User Cordvision posted the question Big Sur: Booting Win10 from SSD and Disable Internal Drive. This question documents how a firmware update included with macOS has resulted in problems BIOS booting Windows from external drives. I found that on my 2013 iMac the Mac Startup Manager will not always display an icon or the correct icon for an external BIOS bootable drive. Also, when choosing to BIOS boot from an external drive, the Mac may instead try to BIOS boot from a different drive. To overcome this limitation, I installed the rEFInd Boot Manager. This is a free product.

Installing BIOS Booting Windows 10 on USB HDD Using 2013 iMac

These instructions will probably only work with 2012 though 2014 Macs.

I do not have the same hardware as you have. This is as close as I can get. I am also using a wireless apple keyboard and mouse. I would recommend using a wired Apple keyboard and mouse during the installation. If you have any questions about what a step does, you probably should first ask for an better explanation.

I have Catalina, High Sierra and a BIOS booting Windows 10 installed on the internal HDD. Windows 10 is installed in the partition with the identifier disk0s3. The external USB drive does not have any operating systems installed. I will be installing a BIOS booting Window 10 the partition with the identifier disk2s3. Currently, this partition contains an ExFAT formatted volume.

/dev/disk0 (internal, physical):
   #:                       TYPE NAME                    SIZE       IDENTIFIER
   0:      GUID_partition_scheme                        *1.0 TB     disk0
   1:                        EFI EFI                     209.7 MB   disk0s1
   2:                 Apple_APFS Container disk1         898.0 GB   disk0s2
   3:       Microsoft Basic Data BOOTCAMP                91.5 GB    disk0s3
   4:       Microsoft Basic Data MyExFAT                 10.5 GB    disk0s4

/dev/disk1 (synthesized):
   #:                       TYPE NAME                    SIZE       IDENTIFIER
   0:      APFS Container Scheme -                      +898.0 GB   disk1
                                 Physical Store disk0s2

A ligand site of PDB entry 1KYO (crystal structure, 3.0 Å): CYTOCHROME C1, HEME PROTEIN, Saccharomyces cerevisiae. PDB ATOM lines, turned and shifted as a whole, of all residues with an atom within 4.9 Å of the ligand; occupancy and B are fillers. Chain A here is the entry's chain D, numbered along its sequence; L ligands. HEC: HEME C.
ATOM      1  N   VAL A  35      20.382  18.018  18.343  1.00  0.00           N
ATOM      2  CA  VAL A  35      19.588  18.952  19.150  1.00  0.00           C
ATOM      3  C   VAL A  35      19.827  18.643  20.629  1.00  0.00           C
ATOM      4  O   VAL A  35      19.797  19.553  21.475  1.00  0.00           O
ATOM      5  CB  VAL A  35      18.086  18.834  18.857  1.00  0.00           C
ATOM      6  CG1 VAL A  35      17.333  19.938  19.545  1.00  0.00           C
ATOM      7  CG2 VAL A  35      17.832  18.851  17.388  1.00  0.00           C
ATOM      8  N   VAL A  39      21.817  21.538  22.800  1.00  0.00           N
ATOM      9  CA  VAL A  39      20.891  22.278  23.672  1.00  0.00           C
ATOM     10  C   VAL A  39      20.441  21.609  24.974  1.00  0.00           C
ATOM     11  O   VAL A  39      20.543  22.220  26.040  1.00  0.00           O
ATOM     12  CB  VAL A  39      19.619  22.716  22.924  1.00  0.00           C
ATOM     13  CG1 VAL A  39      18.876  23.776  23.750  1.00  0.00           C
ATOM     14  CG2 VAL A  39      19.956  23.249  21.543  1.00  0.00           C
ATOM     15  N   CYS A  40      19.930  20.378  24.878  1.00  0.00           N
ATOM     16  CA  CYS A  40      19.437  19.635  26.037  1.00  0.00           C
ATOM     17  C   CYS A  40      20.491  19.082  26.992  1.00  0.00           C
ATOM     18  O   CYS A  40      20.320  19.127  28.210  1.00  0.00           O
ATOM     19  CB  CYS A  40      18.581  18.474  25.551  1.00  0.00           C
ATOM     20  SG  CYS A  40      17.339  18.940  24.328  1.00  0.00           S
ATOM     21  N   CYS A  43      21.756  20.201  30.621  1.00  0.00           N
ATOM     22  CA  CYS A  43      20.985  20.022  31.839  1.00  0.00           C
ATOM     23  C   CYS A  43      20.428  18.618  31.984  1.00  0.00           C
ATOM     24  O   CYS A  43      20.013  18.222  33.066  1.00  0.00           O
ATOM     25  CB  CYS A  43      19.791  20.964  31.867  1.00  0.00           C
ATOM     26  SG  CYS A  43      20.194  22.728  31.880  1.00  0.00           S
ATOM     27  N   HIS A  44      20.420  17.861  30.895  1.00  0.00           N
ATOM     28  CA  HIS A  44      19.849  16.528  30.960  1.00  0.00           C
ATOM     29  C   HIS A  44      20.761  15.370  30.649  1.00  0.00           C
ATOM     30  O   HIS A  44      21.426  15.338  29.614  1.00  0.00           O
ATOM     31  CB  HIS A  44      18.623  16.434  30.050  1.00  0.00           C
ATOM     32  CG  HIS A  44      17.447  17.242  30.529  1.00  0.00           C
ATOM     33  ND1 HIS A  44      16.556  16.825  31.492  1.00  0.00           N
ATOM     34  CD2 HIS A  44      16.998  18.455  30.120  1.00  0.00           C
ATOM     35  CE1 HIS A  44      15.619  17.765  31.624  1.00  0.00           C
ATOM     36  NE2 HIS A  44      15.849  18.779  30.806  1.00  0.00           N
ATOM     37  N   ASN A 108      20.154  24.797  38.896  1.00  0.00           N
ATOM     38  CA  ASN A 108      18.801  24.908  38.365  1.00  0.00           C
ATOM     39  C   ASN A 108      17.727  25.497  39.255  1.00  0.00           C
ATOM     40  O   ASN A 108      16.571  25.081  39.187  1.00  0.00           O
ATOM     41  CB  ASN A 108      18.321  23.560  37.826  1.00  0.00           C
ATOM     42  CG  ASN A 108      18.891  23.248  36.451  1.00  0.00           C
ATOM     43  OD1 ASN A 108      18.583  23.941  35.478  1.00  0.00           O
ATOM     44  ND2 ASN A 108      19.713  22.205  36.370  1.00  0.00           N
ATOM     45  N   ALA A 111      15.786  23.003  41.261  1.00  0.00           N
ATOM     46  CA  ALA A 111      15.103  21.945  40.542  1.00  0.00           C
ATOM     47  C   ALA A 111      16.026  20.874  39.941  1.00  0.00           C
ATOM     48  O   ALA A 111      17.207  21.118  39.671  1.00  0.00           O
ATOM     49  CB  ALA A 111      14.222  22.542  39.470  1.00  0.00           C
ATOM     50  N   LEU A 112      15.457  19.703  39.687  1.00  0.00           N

1:                APFS Volume Muskie                  28.1 GB    disk1s1
   2:                APFS Volume Preboot                 118.9 MB   disk1s2
   3:                APFS Volume Recovery                1.0 GB     disk1s3
   4:                APFS Volume VM                      8.6 GB     disk1s4
   5:                APFS Volume Snapper2 - Data         21.6 GB    disk1s7
   6:                APFS Volume Snapper2                11.3 GB    disk1s8
   7:                APFS Volume Ron2Pasport             440.1 GB   disk1s9
   8:                APFS Volume FromTuna                35.3 GB    disk1s11
   9:                APFS Volume DavidAnderson           71.8 GB    disk1s12

/dev/disk2 (external, physical):
   #:                       TYPE NAME                    SIZE       IDENTIFIER
   0:      GUID_partition_scheme                        *400.1 GB   disk2
   1:                        EFI EFI                     209.7 MB   disk2s1
   2:                 Apple_APFS Container disk3         340.0 GB   disk2s2
   3:       Microsoft Basic Data BootCamp                59.9 GB    disk2s3

/dev/disk3 (synthesized):
   #:                       TYPE NAME                    SIZE       IDENTIFIER
   0:      APFS Container Scheme -                      +340.0 GB   disk3
                                 Physical Store disk2s2
   1:                APFS Volume RonsStuff               19.0 GB    disk3s1
   2:                APFS Volume SnapperBackup-Summer19  186.5 GB   disk3s2

If you choose to install a BIOS booting Windows on the 5 TB USB drive, then you will need to create an ExFAT formatted volume some where within the first 2.2 TB of the drive. Assuming disk5 is the identifier for your 5 TB drive, you could enter the command below to create a 500 GB partition for Windows.

diskutil partitiondisk disk5 gpt exfat BootCamp 500G jhfs+ seagate R

The steps I used to install Windows 10 to an external HDD are given below.

  1. Download and install gdisk from the SourceForge website GPT fdisk. This is a free product. First, download to your Downloads folder. Next, enter the command below in a Terminal application window to remove the quarantine.

    xattr -c ~/Downloads/gdisk*.pkg 
    

    Finally, use the Finder application to open the downloaded file and install gdisk.